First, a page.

by Breanna Bowker
April 28, 2017
4 min read
I’m not from the prairies, but when I arrived in Vancouver I was coming from them. In actuality, I’m “from” Ontario, born in a small-ish (by Ontario standards) city adjacent to cottage country east of Toronto. Raised on my family’s farm across the bridge, I grew up surrounded by water—the Bay of Quinte to the north and Lake Ontario on all other sides. Today only my grandparents still live there, and agri-tourism dominates in an economy become dependent on transplants and visitors from Toronto. The rest of my family now happily reside on the other side of Toronto, just past the thriving suburbs-turned-cities of the GTA and in the heart of Dutch communities and thousand-plus acre farms.
One of the things I love about the prairies is that even though people often speak of them in terms of isolation (so few people so far spread out), when and where there are people, there is so little to obstruct the view that you can actually see them. It seems to me that with there being so much room on the prairies, there is somehow so little room left for indifference. The prairies are where I learned to truly see people.
I remember a sunny afternoon in the spring of my first year of college. Standing in the intersection of the dorm hallways, dust particles dancing in the sunlight, a dear friend who was graduating that year said to me, “from now on, you will always be missing someone.” It can now be said that she was right. Today she’s a mother, and we are living on opposite coasts from one another. But what I’ve discovered in the meantime is that it is a tremendous thing to have people to miss. Not only does it remind us that we have loved and been loved, but it means that we get to live in hope — in anticipation of the next time we see their faces.
Despite the fact that I now miss the wide open space and sunsets of the prairies, I went through significant culture shock when I first moved from Ontario to southern Saskatchewan (I honestly didn’t think I would make it!). This last migration, however, even farther west to Vancouver, has thankfully involved less shock. Immersed once more in a land of trees and rocks and water, I have the tremendous privilege of living in a community that loves to laugh, eat, cry, dance, and pray together. I’ve heard that Vancouver is a place of transience and my experience of the city says that might be true; however, Vancouver has become for me a place to try out some rootedness, some spreading out and sinking down. I guess you could say that I came here for Regent but in many ways have stayed for the sake of community — and, of course, for St. Pete’s!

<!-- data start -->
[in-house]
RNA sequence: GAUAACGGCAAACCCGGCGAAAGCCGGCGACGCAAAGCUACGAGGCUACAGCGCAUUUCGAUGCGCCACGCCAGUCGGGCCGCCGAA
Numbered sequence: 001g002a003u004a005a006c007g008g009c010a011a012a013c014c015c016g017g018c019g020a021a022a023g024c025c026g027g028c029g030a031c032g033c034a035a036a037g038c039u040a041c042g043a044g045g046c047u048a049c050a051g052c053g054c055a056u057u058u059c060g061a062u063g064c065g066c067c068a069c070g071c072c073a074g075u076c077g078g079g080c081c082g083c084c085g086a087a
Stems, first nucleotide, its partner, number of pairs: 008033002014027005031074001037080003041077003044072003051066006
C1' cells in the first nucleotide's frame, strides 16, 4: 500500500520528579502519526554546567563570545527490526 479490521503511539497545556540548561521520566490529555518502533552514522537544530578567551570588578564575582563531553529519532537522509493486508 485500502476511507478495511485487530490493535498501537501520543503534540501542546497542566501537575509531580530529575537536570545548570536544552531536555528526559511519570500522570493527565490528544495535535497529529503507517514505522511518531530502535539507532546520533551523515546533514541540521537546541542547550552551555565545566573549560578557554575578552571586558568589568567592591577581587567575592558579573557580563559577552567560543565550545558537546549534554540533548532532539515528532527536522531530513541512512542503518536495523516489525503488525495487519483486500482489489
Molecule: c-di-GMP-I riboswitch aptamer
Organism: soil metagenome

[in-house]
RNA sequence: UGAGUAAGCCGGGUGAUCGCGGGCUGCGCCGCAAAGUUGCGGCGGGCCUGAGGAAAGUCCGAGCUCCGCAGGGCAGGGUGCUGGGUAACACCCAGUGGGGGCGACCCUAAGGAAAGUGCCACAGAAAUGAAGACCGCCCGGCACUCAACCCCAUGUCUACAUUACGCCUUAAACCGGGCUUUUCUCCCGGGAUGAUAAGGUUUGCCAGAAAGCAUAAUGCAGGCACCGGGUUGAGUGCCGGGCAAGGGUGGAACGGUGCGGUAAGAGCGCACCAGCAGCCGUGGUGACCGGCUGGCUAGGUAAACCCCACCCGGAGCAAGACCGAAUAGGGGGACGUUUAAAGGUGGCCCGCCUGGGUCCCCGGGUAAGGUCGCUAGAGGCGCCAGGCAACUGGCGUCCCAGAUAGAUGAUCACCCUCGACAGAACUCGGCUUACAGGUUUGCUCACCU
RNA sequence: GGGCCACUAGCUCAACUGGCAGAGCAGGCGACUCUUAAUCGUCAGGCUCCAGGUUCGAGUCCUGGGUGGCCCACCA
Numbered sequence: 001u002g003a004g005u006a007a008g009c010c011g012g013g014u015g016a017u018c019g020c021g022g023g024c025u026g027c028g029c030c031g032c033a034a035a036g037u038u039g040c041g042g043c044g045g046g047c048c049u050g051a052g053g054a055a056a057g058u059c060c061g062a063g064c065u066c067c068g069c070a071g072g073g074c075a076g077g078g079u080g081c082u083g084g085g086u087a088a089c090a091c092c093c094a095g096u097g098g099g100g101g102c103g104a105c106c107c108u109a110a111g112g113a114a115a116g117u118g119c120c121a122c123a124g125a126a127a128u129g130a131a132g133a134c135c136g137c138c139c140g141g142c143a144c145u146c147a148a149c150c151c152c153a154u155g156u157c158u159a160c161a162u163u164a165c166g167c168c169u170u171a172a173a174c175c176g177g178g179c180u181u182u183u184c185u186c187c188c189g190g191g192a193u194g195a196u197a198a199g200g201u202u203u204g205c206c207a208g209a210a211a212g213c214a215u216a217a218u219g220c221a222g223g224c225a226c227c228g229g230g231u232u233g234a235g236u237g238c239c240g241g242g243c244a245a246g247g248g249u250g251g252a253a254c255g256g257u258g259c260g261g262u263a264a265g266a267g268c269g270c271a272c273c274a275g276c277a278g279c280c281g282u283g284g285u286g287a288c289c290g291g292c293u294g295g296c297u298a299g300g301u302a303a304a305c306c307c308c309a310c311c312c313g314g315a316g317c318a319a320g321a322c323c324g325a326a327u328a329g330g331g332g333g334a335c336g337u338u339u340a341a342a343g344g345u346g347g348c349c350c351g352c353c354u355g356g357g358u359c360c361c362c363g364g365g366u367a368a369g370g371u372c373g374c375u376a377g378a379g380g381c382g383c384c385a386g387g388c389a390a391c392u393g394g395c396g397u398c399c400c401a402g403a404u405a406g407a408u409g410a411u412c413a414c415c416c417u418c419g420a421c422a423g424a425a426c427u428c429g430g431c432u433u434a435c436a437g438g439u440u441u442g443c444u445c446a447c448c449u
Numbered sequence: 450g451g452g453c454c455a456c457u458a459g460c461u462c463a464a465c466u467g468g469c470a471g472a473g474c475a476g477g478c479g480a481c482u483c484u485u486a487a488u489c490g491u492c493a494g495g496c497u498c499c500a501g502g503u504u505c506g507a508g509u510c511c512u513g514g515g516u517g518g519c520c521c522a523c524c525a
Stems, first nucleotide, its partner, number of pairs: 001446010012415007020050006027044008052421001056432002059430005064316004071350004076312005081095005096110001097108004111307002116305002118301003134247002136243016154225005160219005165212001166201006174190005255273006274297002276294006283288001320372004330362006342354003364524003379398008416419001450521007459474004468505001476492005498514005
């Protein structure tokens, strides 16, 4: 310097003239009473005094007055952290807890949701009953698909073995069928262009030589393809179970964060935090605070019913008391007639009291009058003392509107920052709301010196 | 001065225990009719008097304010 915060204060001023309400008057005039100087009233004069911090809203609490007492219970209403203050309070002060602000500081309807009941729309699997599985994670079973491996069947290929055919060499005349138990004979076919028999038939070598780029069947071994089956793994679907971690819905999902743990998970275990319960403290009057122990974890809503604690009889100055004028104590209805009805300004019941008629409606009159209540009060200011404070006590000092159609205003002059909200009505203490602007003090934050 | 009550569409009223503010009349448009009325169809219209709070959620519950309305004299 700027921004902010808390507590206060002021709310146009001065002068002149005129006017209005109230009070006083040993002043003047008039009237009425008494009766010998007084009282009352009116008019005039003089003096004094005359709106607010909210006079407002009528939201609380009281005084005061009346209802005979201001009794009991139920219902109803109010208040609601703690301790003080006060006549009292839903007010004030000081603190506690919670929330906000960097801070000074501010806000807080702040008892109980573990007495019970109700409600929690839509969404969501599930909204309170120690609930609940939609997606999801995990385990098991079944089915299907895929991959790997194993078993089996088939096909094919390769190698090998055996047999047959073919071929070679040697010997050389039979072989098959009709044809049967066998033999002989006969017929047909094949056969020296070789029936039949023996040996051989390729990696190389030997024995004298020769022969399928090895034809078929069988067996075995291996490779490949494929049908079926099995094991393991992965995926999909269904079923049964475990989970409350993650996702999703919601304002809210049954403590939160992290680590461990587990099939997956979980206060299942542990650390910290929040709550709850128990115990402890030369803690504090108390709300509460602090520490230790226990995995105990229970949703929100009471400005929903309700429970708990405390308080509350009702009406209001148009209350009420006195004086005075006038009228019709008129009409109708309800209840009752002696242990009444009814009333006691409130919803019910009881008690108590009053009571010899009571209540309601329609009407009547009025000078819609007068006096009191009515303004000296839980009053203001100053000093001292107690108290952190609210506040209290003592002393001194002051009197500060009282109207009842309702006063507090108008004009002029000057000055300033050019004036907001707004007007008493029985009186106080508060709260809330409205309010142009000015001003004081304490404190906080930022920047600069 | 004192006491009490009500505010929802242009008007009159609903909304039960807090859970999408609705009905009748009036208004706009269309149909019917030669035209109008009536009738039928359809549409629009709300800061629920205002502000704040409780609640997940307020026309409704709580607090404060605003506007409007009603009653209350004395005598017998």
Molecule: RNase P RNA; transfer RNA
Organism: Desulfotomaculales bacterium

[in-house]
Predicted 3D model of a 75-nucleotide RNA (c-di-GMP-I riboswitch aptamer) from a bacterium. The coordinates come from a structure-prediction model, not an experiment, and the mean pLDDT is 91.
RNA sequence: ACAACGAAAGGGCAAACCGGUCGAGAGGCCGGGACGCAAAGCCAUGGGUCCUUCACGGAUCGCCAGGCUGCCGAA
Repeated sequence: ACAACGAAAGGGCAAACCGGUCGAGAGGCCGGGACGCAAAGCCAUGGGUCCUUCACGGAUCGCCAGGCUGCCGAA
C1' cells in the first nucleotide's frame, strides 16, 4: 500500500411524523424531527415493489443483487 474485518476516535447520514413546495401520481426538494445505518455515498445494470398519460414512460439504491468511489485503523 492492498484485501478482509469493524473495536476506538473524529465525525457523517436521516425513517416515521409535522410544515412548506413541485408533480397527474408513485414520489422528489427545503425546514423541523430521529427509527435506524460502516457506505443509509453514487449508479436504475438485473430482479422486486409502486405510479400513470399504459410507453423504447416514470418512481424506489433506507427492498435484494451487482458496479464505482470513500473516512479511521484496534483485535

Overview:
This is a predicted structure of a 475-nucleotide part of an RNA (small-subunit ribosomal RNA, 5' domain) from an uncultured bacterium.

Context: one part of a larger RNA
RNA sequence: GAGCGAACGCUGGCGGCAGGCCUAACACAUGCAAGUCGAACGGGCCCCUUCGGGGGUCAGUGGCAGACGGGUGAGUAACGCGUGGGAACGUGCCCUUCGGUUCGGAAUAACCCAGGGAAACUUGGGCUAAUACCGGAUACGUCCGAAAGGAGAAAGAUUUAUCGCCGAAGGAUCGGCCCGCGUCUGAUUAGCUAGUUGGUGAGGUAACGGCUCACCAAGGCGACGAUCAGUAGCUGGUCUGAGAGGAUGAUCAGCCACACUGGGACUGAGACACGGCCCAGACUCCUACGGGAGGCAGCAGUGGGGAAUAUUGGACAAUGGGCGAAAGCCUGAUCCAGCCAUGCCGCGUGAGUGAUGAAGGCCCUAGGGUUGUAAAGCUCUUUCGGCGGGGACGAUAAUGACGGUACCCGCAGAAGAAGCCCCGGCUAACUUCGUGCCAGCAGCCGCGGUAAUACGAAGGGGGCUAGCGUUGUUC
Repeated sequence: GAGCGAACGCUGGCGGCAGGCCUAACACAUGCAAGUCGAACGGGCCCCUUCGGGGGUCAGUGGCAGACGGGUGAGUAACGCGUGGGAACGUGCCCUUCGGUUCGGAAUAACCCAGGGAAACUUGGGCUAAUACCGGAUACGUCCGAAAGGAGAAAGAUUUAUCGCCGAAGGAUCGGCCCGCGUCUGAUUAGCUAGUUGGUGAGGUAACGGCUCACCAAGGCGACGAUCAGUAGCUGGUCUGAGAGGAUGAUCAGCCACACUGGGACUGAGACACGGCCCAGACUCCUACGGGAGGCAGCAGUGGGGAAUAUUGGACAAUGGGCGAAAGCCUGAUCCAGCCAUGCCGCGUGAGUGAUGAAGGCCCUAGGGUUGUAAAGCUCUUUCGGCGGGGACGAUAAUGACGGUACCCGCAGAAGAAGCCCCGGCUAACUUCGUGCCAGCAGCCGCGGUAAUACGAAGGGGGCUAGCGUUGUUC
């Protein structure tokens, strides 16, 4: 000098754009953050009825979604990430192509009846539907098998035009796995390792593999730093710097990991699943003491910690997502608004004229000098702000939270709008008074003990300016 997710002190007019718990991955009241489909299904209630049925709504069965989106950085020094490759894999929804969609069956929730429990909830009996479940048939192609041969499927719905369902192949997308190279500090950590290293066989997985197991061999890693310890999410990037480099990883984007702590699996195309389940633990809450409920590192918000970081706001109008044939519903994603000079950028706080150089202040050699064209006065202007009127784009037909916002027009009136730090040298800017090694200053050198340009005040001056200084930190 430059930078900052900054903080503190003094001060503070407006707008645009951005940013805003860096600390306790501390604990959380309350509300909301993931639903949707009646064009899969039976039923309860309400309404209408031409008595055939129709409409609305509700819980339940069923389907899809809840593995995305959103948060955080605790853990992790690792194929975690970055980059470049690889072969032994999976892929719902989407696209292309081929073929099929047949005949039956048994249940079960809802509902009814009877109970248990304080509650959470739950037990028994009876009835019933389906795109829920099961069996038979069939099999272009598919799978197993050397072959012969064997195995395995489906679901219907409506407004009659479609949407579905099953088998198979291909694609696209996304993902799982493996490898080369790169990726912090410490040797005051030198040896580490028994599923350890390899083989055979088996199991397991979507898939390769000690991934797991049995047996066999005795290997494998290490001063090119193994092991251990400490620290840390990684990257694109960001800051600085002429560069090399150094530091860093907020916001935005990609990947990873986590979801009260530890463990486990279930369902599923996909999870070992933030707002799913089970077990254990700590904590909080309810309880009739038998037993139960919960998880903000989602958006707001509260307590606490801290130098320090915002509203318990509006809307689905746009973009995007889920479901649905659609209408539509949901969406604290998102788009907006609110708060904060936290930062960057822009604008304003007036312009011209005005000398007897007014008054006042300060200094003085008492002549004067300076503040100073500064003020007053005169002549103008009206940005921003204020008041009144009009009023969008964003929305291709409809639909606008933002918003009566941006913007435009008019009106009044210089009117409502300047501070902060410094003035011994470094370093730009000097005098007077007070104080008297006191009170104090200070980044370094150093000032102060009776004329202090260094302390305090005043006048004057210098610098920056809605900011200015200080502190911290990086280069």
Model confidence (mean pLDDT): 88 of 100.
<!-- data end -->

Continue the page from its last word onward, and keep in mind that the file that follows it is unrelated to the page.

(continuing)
By way of random facts — as good a way to conclude as any, I suppose — I can tell you that I have climbed the great wall of China and slept in a ger on the steppes of Mongolia; I am a late-blooming Harry Potter fan (so much so that I had to give him up for Lent); I know how to milk a cow, ride a horse, and drive a tractor (well, the latter mostly in theory); I thought that Mt. Rushmore was a natural wonder until, like, grade four (I was far less impressed when I found out the truth); and I’ve seen About Time upwards of probably two dozen times (Rachel McAdams and time-traveling gingers for the win!).
Thank you, St. Pete’s, for reading! It’s a gift to worship with you, and I look forward to blogging with you and meeting many more of you, virtually or otherwise.